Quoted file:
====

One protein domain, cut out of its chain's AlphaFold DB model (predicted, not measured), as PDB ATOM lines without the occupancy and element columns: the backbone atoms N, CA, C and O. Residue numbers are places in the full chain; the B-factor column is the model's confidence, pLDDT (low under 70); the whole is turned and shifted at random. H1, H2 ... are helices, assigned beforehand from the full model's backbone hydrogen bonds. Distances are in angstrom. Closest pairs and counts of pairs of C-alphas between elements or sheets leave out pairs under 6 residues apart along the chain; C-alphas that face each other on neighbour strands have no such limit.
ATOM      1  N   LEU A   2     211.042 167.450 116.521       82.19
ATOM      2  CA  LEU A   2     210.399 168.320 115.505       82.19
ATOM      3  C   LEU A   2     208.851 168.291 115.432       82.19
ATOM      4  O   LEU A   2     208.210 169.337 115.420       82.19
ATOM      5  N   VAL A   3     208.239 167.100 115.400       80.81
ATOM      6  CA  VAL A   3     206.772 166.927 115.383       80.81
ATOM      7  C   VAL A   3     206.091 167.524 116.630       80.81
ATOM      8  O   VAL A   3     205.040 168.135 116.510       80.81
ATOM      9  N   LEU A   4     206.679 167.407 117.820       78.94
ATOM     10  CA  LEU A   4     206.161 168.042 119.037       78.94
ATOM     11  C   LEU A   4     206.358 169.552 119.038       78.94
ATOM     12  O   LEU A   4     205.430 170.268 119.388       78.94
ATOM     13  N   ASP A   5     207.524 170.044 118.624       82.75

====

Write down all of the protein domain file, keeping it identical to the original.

One protein domain, cut out of its chain's AlphaFold DB model (predicted, not measured), as PDB ATOM lines without the occupancy and element columns: the backbone atoms N, CA, C and O. Residue numbers are places in the full chain; the B-factor column is the model's confidence, pLDDT (low under 70); the whole is turned and shifted at random. H1, H2 ... are helices, assigned beforehand from the full model's backbone hydrogen bonds. Distances are in angstrom. Closest pairs and counts of pairs of C-alphas between elements or sheets leave out pairs under 6 residues apart along the chain; C-alphas that face each other on neighbour strands have no such limit.
ATOM      1  N   LEU A   2     211.042 167.450 116.521       82.19
ATOM      2  CA  LEU A   2     210.399 168.320 115.505       82.19
ATOM      3  C   LEU A   2     208.851 168.291 115.432       82.19
ATOM      4  O   LEU A   2     208.210 169.337 115.420       82.19
ATOM      5  N   VAL A   3     208.239 167.100 115.400       80.81
ATOM      6  CA  VAL A   3     206.772 166.927 115.383       80.81
ATOM      7  C   VAL A   3     206.091 167.524 116.630       80.81
ATOM      8  O   VAL A   3     205.040 168.135 116.510       80.81
ATOM      9  N   LEU A   4     206.679 167.407 117.820       78.94
ATOM     10  CA  LEU A   4     206.161 168.042 119.037       78.94
ATOM     11  C   LEU A   4     206.358 169.552 119.038       78.94
ATOM     12  O   LEU A   4     205.430 170.268 119.388       78.94
ATOM     13  N   ASP A   5     207.524 170.044 118.624       82.75